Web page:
• Listen More – Ask your questions and then shut up. The problem with sales people is that we love the sound of our voice. Who wouldn’t? We have great things to say and we are very persuasive right? The problem is that we aren’t comfortable with silence and we tend to dominate the conversations instead of letting our customers get comfortable in the conversation. Listen twice as much as talking and you customers will  like you twice as much as long as you are asking the right questions.
  • Non-Business Relationships – NBR – CLICK with your Customers, use personality types to bond, read about How to Win Friends and Influence People, study social graces. I don’t know a successful sales person that isn’t likable, but I do know a couple of arrogant sales people who are diligent $30,000aires. You know the type, the sales guy or gal that has no business driving that car or wearing that watch. I’m all for looking the part and those things represent success for many in our business, but if you aren’t humble and likable, it will always be a show. Those guys lease the car, you want to own it free and clear.
  • Uncover Need – Throughout your conversation keep notes of what the “Need” is. This person doesn’t need to save money, this person needs you to change their life in some way. How can you help?
  • Gather up Benefits – As you are gathering up the information you’ll have an idea of what the objections will be to making a purchase now. Make note and stack up reasons why they should move forward anyway. Those reasons are called Benefits.

#3 Defuse the objection

  • Don’t be caught off guard. – If you get surprised with an objection you failed in the first part of the call.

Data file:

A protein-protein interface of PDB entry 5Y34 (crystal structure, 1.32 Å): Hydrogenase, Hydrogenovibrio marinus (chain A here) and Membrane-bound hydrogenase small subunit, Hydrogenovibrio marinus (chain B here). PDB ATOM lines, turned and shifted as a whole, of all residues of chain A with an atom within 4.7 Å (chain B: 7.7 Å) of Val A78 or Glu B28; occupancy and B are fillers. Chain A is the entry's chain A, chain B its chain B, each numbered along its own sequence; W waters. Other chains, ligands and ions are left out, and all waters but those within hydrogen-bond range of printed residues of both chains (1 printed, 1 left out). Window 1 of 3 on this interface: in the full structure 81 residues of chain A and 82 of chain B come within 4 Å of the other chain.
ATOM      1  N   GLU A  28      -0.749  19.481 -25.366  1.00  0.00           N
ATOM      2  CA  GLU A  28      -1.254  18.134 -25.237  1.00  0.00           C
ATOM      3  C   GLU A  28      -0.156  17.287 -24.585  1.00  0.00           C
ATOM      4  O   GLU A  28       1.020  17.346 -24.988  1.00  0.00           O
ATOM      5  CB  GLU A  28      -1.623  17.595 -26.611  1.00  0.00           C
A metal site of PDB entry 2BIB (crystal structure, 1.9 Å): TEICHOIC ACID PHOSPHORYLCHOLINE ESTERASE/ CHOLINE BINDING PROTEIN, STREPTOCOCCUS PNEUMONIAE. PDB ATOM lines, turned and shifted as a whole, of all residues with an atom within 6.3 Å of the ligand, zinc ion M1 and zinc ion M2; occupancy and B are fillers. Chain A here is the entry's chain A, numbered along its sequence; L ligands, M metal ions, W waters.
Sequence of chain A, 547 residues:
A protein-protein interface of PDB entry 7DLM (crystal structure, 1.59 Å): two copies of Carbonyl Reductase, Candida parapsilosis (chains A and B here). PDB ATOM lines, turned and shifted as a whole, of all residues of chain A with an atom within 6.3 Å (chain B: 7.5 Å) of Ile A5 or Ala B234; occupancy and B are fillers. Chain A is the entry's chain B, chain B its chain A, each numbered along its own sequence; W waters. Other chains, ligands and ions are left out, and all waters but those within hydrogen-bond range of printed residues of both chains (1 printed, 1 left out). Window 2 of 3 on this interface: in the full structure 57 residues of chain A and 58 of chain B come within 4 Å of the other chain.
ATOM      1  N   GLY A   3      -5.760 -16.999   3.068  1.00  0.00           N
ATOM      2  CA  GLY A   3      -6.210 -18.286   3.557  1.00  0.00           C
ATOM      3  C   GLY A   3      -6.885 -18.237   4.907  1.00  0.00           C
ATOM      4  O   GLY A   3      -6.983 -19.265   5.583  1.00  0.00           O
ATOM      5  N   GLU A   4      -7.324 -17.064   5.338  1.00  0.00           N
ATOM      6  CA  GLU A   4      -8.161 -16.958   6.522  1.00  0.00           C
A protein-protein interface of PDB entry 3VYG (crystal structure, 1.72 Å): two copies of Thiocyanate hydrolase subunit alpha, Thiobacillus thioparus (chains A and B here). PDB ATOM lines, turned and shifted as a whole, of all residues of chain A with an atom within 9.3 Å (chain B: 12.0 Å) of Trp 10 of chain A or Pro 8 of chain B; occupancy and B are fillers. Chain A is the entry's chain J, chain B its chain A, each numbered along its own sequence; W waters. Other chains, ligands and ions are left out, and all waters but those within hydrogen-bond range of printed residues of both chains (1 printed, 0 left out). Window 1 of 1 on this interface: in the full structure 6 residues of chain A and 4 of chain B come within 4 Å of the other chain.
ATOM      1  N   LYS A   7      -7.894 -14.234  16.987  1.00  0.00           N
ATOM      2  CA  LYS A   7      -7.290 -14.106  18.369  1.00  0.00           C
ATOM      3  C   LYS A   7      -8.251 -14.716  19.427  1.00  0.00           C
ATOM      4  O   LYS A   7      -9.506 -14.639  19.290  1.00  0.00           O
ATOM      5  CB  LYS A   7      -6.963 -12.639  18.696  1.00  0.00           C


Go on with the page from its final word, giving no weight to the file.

• Anticipate the Objection and Frame your Benefit statements to address it. – If you anticipate a Cost Objection heavily outline the recoup cost and the cost of doing nothing if that’s applicable. Talk about the savings. Talk about the long term savings, talk about the value of time.
  • Use “The Agreement” – Confirm that your solution addressed the concern in question. “That solves the problem of paying for the program right?”
  • Do this properly and you wont have to overcome objections, the customer will overcome the objections themselves and choose to move forward.

 

2 BONUS TIPS –

 

                BONUS TIP #1  – Defusing and Uncovering Objections is NOT the same thing as CREATING Objections. If you suspect that you are going to get a Spousal Objection, don’t say “Hey, so earlier in our conversation you mentioned your spouse wasn’t here to help with the decision, maybe you should go home and talk to them and come back next week. I wouldn’t want to make a decision  like this without my spouse”. Defusing the Objection is about addressing this concern so that the customer CAN move forward today. Remind the customer that there is a guarantee or that they would be accomplishing exactly what their spouse asked them to.

BONUS TIP #2 – We still overcome objections.  Don’t kid yourself, even if we do a good job of addressing the issues and framing the benefits, sometimes we still need to ask for the business multiple times. Don’t use this technique as a way to opt out of asking for the business a couple of times if that’s the right thing to do. Sometimes we have to make it so uncomfortable for a customer to say NO, that they say YES. Often those customers are the ones that call me back and thank me for forcing them to make a decision, they were just too scared for their own good.